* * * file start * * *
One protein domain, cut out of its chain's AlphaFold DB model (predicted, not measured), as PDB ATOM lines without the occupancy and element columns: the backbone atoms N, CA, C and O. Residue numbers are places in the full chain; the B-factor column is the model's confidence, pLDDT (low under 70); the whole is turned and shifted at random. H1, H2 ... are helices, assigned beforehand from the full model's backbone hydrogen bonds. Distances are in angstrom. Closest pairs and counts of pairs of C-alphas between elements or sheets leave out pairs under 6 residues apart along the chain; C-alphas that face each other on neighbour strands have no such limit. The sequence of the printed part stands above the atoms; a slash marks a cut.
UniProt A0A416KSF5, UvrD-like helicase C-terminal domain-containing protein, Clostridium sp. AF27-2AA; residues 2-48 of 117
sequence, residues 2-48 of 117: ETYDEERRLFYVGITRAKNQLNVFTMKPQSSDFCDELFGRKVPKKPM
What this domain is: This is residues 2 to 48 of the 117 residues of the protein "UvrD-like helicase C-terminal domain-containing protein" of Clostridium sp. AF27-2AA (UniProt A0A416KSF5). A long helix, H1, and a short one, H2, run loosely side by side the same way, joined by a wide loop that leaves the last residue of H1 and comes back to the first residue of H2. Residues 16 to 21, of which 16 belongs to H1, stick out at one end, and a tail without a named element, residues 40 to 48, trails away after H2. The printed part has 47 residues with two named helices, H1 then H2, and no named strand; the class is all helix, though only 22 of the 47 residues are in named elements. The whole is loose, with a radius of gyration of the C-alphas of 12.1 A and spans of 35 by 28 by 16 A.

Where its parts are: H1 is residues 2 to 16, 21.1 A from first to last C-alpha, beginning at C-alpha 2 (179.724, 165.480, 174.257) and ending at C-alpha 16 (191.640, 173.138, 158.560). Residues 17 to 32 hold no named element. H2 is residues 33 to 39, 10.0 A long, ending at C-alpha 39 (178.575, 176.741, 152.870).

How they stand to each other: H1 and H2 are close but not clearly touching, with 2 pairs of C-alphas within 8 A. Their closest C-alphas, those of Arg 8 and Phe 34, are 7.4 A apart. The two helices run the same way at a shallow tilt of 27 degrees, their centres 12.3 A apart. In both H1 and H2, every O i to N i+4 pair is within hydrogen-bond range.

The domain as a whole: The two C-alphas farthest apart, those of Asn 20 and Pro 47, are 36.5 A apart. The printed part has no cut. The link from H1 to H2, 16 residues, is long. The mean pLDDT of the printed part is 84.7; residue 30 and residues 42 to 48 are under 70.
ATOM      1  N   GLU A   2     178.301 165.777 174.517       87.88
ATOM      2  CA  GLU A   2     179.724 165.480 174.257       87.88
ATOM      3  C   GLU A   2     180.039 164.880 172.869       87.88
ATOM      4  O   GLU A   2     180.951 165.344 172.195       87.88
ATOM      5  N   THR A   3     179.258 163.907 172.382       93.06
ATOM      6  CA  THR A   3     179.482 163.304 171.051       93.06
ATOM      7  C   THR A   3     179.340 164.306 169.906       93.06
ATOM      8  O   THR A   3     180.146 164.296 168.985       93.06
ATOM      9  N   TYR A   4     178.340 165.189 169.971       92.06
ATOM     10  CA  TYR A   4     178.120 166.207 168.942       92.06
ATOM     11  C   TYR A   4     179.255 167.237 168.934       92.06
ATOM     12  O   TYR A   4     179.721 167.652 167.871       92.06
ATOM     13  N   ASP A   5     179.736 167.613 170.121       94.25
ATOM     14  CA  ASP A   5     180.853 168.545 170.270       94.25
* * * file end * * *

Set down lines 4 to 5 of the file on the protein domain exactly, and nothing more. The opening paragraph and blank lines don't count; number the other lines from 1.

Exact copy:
Where its parts are: H1 is residues 2 to 16, 21.1 A from first to last C-alpha, beginning at C-alpha 2 (179.724, 165.480, 174.257) and ending at C-alpha 16 (191.640, 173.138, 158.560). Residues 17 to 32 hold no named element. H2 is residues 33 to 39, 10.0 A long, ending at C-alpha 39 (178.575, 176.741, 152.870).

How they stand to each other: H1 and H2 are close but not clearly touching, with 2 pairs of C-alphas within 8 A. Their closest C-alphas, those of Arg 8 and Phe 34, are 7.4 A apart. The two helices run the same way at a shallow tilt of 27 degrees, their centres 12.3 A apart. In both H1 and H2, every O i to N i+4 pair is within hydrogen-bond range.